As technology continues to evolve, seemingly faster than we can keep up with, cryptocurrency has emerged as a new way to exchange money and goods.

How do we keep track of these exchanges and how do we monitor and regulate this new industry? Can we use this new industry to create efficiencies? Thus is the emergence of the importance of blockchain. 

There is now talk of blockchain extending beyond just monitoring exchanges, but as a tool for delivery of public services. How do we implement these new services, and more importantly, how will they be regulated?

Read more  here.


by Ryan Bingham

The countdown until the end of session continues.
With less than two weeks left, the Connecticut Conference of Municipalities (CCM) is lobbying hard for a new law to preserve emergency funds for cities and towns.  The effort is to protect the "rainy day" funds or undesignated fund balances that each municipality is required to keep in order to maintain positive bond ratings from the rating agencies like Moody's or Standard and Poor's.  The protection would be from using those funds as an argument against them in union arbitration settlement processes. 
SB421 "aims to protect the municipalities of Connecticut from passing on the efforts of these ratings down to the citizens of the state," Joe Delong of CCM maintained during a press conference.  If the reserve was 15 percent or less than the town/cities operating budget, then it cannot be considered during any arbitration award.  Often, during binding arbitration processes, the arbiters will look at the ability for the town to pay the employees represented in the arbitration. When they look at the ability to pay, they consider many sources of revenue and the size of the fund balance is sometimes weighed as sign that the government can afford to pay higher wages or more lucrative benefits. The legislature's Planning and Development Committee has already passed a bill that would block arbitration panels from considering - and dipping into - the fund balance as they try to determine the municipality's ability to pay for the union agreement. Based on the state's high-profile fiscal problems, numerous municipalities have received negative outlooks or had downgrades in their bond ratings.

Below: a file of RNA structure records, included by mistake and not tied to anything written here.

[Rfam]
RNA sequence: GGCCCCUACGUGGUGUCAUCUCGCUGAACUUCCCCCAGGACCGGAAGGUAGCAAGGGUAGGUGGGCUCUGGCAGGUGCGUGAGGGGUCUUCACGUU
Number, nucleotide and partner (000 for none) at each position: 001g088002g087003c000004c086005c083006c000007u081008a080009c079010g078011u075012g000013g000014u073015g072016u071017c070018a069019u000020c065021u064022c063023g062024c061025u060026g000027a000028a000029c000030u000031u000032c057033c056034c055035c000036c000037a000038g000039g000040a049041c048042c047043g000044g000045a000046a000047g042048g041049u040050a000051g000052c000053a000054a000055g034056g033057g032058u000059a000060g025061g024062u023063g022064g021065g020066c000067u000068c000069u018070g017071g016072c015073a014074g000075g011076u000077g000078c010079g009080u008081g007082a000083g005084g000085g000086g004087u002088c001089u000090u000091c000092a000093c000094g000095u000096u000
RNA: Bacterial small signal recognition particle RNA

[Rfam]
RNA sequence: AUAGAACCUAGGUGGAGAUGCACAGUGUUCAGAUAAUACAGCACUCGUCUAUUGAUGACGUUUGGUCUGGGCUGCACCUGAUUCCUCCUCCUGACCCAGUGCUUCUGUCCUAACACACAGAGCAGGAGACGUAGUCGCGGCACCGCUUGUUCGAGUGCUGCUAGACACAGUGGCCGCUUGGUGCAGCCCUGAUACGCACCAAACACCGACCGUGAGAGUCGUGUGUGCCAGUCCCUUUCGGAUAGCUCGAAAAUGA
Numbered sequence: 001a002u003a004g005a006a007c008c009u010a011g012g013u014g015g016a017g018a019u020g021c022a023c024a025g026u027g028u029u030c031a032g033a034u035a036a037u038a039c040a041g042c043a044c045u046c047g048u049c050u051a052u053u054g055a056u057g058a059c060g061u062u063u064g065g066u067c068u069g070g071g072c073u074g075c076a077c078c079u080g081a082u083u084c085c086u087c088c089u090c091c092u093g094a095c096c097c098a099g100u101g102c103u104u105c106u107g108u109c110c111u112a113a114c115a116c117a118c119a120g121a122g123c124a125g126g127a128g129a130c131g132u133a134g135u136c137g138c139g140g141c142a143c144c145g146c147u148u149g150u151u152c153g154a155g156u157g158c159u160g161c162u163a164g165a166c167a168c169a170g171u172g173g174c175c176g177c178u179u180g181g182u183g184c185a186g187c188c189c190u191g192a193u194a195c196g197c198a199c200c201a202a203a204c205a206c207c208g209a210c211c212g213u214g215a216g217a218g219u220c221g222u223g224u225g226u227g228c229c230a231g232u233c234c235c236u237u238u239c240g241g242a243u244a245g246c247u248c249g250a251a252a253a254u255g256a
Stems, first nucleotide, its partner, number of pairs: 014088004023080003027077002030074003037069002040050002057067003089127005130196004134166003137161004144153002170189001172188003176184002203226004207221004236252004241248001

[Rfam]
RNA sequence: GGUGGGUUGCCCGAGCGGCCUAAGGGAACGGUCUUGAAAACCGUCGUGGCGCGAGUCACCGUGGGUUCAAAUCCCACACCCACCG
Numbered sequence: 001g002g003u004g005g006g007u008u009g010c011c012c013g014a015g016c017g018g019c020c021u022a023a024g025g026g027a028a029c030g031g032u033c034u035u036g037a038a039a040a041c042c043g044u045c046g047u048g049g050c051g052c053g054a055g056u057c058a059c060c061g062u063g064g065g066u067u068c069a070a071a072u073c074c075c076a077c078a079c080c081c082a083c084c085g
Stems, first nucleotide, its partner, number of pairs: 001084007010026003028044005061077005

Behind the Scenes

by Chelsea Neelon

This week, I had the pleasure of speaking with with Representative Jason Rojas,  of the 9th House District and House Chair of Finance, Revenue and Bonding Committee to hear more about his time as a legislator and some thoughts on the 2018 legislative session. 
What are some of your legislative priorities for the session?
- Addressing the budget, in particular the finance side of the budget to try to meet the expectations of the Appropriations Committee in the context of recognizing there is only so much revenue we can politically achieve but also without doing undo harm to the state's economy by pulling more money out of the private market.

What legislation are you most proud of getting passed?
- I was involved in creating the Connecticut K - 3rd reading initiative. It has been implemented across the state and has shown remarkable results, really improving the kids in this age range's reading abilities and performance.

What is your favorite memory as a legislator?
-  Back in my first or second term, and I know this is a silly one, a bat flew into the chamber. We had to stop the process because the bat was flying around and some of the maintenance staff ended up knocking it down from the gallery. Then Rep. Annie Hornish, who was a very big animal advocate, yelled out and was concerned we were going to hurt the bat. The bat did survive and we put it outside, no bats were harmed in the making of our legislative session. :)

What is your favorite late night session snack?
It's not food! It's always the Hosmer tangerine seltzer. But if I had to pick, it would be Slim Jims.